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# Semi-constant-texel size terrain texturing

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Alright, I''m doing heightmaps in my latest game, and I have these texture tiles (grass, stone, etc). The catch, you ask? I''d like to make the all of the texels on the terrain as close to the same size as possible. In other words: I''m interested in the textures not stretching out on sharp hills (or near-cliffs). I can''t really figure out how to handle it (preferably automatically). Anyone have any ideas? Thanks, Josh

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Planar mapping is relatively easy; but to the best of my knowledge, getting planar-mapped textures to line up at the edges of non-coplanar faces is impossible with unit texturing. The problem is somewhat easy if the rotation between each given pair of triangles is in exactly one axis; map by the axis. But it won''t work for any interesting terrain.

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volumetric textures are your friend. i dont know if there are any realtime algos for it though...

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quote:
Original post by Drilian
Alright, I''m doing heightmaps in my latest game, and I have these texture tiles (grass, stone, etc). The catch, you ask?

I''d like to make the all of the texels on the terrain as close to the same size as possible.

In other words: I''m interested in the textures not stretching out on sharp hills (or near-cliffs).

I can''t really figure out how to handle it (preferably automatically). Anyone have any ideas?

Ahhh yes, i came across this same problem when texturing my heightmapped terrain. One idea I thought of was instead of setting the u and v texture coordinates to be equal to the x and y values of each vertex, to instead set the u and v value to be equal to the length along each line divided by the total length along that axis.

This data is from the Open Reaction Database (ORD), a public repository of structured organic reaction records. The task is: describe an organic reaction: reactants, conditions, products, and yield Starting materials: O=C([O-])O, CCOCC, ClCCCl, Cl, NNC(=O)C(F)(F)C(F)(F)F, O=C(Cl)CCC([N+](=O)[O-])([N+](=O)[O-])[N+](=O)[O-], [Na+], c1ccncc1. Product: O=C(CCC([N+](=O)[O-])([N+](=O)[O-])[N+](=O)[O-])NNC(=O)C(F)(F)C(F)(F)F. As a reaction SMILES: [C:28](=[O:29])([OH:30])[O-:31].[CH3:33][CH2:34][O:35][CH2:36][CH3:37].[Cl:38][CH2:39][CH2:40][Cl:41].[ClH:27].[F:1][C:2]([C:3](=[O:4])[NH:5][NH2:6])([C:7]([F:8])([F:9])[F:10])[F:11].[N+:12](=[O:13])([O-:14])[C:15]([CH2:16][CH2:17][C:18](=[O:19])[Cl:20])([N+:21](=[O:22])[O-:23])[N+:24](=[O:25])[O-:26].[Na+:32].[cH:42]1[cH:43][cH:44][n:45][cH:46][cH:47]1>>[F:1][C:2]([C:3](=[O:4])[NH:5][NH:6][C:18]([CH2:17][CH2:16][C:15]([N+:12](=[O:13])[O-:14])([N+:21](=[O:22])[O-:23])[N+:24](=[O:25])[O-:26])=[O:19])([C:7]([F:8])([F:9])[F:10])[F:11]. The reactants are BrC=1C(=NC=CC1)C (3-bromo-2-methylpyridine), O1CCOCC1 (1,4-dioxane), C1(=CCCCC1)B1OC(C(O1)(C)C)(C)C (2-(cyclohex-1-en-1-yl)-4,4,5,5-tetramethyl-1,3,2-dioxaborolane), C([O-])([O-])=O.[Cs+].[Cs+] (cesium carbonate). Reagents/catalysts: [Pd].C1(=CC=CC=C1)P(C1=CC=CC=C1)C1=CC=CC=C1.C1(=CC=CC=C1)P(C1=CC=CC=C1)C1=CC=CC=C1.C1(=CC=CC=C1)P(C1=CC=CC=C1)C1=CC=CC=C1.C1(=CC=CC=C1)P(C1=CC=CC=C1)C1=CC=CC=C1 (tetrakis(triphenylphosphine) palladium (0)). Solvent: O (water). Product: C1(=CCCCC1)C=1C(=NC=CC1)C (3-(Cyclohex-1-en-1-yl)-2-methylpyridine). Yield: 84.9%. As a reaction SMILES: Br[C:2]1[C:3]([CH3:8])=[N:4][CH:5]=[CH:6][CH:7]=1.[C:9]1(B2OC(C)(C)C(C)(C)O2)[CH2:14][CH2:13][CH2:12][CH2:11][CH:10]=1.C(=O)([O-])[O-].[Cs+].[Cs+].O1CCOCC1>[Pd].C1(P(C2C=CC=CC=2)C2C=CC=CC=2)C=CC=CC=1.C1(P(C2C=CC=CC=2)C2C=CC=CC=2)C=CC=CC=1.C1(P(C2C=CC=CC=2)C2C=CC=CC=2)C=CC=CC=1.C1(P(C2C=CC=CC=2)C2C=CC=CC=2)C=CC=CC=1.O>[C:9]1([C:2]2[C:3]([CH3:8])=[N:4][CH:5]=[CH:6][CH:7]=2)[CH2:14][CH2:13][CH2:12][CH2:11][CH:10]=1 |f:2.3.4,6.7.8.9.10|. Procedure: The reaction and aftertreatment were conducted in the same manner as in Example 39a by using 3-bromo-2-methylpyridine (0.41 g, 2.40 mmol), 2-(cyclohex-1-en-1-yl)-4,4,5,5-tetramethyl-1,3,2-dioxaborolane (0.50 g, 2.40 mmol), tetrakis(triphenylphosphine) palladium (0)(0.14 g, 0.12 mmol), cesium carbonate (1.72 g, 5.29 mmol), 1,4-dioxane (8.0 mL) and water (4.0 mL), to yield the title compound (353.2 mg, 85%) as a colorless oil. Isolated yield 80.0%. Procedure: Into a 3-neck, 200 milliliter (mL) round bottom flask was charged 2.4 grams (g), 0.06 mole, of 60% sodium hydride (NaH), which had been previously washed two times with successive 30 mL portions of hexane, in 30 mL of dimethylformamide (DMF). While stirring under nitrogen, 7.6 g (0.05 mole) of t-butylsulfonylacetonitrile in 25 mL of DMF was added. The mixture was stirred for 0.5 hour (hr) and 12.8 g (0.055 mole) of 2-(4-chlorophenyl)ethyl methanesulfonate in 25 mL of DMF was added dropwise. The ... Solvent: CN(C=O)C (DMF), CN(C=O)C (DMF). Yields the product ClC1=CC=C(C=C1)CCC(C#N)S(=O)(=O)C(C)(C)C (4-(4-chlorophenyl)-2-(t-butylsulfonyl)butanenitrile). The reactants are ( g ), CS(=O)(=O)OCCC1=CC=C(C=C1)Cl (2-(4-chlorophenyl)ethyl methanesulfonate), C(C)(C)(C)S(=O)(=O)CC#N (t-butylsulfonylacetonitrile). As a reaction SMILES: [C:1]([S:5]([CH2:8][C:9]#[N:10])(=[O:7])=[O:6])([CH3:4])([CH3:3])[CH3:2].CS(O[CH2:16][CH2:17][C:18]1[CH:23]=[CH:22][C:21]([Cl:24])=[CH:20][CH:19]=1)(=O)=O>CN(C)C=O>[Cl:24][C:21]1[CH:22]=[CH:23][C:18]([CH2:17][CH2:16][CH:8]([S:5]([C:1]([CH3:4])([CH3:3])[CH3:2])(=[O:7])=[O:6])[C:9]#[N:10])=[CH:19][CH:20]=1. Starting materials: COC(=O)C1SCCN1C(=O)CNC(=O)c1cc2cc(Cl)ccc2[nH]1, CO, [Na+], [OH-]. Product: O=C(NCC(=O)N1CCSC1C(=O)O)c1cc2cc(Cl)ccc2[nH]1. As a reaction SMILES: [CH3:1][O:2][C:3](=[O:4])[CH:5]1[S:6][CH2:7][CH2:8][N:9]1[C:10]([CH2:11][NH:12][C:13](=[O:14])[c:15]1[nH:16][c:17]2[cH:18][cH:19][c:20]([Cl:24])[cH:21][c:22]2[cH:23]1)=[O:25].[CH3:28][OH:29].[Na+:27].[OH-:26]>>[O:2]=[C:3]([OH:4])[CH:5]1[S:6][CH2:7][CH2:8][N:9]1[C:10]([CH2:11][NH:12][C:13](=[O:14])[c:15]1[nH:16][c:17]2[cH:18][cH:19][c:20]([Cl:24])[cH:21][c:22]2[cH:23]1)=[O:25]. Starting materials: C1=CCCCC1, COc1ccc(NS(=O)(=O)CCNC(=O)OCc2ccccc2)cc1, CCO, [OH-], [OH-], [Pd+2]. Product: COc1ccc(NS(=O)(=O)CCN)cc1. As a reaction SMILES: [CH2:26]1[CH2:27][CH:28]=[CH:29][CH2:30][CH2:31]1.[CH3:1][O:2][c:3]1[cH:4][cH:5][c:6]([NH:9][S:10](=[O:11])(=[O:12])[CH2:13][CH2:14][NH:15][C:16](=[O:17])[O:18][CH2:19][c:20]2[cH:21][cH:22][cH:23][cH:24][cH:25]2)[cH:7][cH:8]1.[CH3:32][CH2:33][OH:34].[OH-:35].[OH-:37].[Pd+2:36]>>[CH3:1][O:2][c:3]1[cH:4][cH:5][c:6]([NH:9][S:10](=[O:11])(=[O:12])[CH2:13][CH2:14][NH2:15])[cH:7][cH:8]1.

That kinda might not makes sense but I''ll try to draw an example here. This is a side perspective of the x axis.

old way:

_/\_ _ _._ _ _ _

the u value would equal 6 / 10 = 0.6

new way:

_/\_ _ _._ _ _ _

because you have to count the distance of going up and down the new u value would 6.828427125 / 10.82842712 = 0.630601937

from another point:
old way:

_/.\_ _ _ _ _ _ _

the u value would equal 2 / 10 = 0.2

new way:

_/.\_ _ _ _ _ _ _

the u value would equal 2.414213562 / 10.82842712 = 0.222951453

Your texture will still get stretched, but I beleive this will even out the stretching of the texture so that it is not focused on cliffs and steep hills.

Hope this helps.

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Hmm...That sounds like it's worth looking into! I like it. The only thing is that textures might get skewed a bit.

But it's certainly loads better than anything that I've come up with thus far

Thanks! I think I'll run with that.

Also, volumetric textures would be nice, if they didn't take up so much memory. Sadly, they're not really much of an option. Thanks, though.

[edited by - Drilian on December 15, 2003 6:26:52 PM]

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No need for 3D textures (that''s unrealistic today). Anisotropic filtering is more your friend here I think. Like mimapping but separate u and v sizes, memory =base texture *4 instead of base texture*133%.

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I don''t see how Anisotropic filtering will help with making the texel size contant?

Isn''t Anisotropic filtering just for determining which texels to use on a poly that is close to parallel with the view direction?

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